MAYFIELD — Mitch McConnell said the 2014 election for his Senate seat comes down to a simple question for Kentucky voters.
“This is not just an election about who is the senator from Kentucky,” McConnell told about 250 at Saturday morning’s pre-Fancy Farm breakfast at Graves County High School. “This is about who gets to set the agenda for America.
“Do we want Barack Obama’s America or do we want a Kentuckian’s America?” McConnell asked.
McConnell, who is seeking a sixth term, currently is Minority Leader in the U.S Senate and has hopes not only for re-election in 2014 but for a Republican takeover of the Senate which would make him Majority Leader.
McConnell faces a primary challenge from Louisville investment manager Matthew Bevin who has the backing of several – but not all – tea party groups. The winner’s likely opponent in the general election is Democratic favorite Alison Lundergan Grimes.
McConnell never mentioned her name Saturday morning. But he talked a lot about Democratic President Barack Obama, who won less than 40 percent of the vote in Kentucky in 2012 and carried only four of the state’s 120 counties.
McConnell said that makes it clear Kentucky doesn’t support the agenda of Obama and especially the Affordable Care Act which Republicans call “Obamacare.” He also made clear the rest of the nation, including Democratic Senate Leader Harry Reid of Nevada, doesn’t love coal as Kentuckians do.
Together, those things are the case McConnell hopes to make for re-election. He wants to nationalize the race while Grimes and Bevin want to make the race about McConnell’s lengthy time in Washington and his voting record.
McConnell said the race is bigger than that.
“Unless you’ve been dozing off lately, you might’ve noticed we’ve got a race going on for the U.S. Senate,” McConnell said. That race will determine “what is America going to be like” – whether it will follow Obama’s direction or one McConnell wants to set.
“We’re going to take America in a different direction,” McConnell said. “We have to change the United States Senate and make me the leader instead of Harry Reid, who famously said coal makes you sick.”
As close as he came to mentioning Grimes was to mention “my opponent.”
“What my opponent needs to explain to the people of Kentucky is how our state would benefit by having the Senate led by a Nevadan who believes coal makes you sick rather than by a Kentuckian,” McConnell said.
Grimes has made clear her own unequivocal support for coal and said Obama is “wrong on coal.” She’s said some parts of the ACA need to be and must be improved but she doesn’t say which ones or how.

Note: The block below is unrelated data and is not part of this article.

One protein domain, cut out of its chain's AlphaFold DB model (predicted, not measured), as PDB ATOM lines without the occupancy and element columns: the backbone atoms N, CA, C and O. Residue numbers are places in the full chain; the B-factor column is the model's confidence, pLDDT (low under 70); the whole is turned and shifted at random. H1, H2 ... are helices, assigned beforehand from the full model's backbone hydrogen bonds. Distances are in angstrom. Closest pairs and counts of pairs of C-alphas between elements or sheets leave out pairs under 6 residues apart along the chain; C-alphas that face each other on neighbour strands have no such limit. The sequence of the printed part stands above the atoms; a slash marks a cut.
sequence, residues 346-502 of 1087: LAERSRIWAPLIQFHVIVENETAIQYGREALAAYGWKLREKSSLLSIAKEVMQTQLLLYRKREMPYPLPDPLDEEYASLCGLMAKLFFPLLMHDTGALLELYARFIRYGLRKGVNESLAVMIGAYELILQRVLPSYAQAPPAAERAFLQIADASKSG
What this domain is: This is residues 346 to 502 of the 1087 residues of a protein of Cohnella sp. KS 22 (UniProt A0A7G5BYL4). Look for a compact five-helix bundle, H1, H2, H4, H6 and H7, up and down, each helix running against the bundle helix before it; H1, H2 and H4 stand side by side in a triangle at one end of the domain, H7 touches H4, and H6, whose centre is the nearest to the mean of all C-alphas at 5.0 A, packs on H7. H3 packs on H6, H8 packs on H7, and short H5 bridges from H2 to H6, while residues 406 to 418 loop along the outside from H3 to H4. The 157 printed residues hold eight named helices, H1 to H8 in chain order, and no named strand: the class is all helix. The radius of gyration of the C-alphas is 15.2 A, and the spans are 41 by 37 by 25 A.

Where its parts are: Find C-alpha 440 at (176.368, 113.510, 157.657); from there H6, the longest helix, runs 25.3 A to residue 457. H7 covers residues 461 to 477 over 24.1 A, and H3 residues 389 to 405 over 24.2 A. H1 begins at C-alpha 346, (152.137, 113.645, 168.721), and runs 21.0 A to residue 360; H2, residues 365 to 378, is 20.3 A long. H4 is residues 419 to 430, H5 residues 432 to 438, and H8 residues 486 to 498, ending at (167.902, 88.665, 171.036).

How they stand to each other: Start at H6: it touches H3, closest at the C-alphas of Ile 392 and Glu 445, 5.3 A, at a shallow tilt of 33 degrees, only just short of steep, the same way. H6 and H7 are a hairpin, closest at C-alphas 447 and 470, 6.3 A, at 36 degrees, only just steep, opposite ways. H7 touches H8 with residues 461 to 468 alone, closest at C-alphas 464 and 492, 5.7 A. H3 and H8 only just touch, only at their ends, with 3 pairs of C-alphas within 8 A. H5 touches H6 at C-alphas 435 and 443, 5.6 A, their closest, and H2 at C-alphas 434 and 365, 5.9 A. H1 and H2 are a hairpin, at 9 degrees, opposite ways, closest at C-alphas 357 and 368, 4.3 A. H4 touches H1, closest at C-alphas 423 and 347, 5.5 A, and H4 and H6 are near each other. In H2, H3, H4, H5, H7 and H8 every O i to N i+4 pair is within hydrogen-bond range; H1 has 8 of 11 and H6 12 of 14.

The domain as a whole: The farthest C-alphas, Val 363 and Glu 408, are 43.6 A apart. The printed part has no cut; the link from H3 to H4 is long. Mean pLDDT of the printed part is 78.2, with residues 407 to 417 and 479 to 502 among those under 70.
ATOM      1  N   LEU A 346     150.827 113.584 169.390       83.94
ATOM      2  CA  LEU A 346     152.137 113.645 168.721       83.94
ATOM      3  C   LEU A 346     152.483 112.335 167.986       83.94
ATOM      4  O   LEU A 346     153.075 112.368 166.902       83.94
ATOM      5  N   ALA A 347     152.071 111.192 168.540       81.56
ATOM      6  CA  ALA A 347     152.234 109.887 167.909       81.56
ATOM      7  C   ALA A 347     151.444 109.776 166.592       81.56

While McConnell and congressional Republicans once said they wanted to “repeal and replace” the law but they’ve pretty much dropped the replacement clause. Friday, the Republican-controlled U.S. House voted for the 40th time to repeal the bill – even though it won’t get a vote in the Democratic Senate and Obama would surely veto it.
But McConnell said if voters return him to Washington next year and voters in other states give Republicans control of the Senate, they “will repeal Obamacare – root and branch!” as the crowd cheered.
He said as Majority Leader he’d have two goals: repealing the healthcare law and “comprehensive tax reform that lowers tax rates for everybody.”
McConnell also reminded the crowd of how closely the race will be watched nationally, saying the “eyes of American will be on Kentucky – this will be the biggest race in the country.”
He warned Republicans that his stance against Obama means “his liberal friends come after you.” One of Bevin’s attack lines has been that McConnell hasn’t been a strong enough opponent of Obama and the ACA and has called on him to join more conservative Republicans in Congress calling for a government shutdown without repeal of the law.
Bevin wasn’t seen at the breakfast but was scheduled to speak at the Fancy Farm picnic Saturday afternoon.
The other prime attraction Saturday morning was Republican Commissioner of Agriculture James Comer who is considered the front-runner for the 2015 Republican nomination for governor.
He was loudly applauded and cheered upon introduction and at conclusion of his speech. But like all the other speakers on the program, he turned his comments to the themes of McConnell’s campaign and quest for re-election.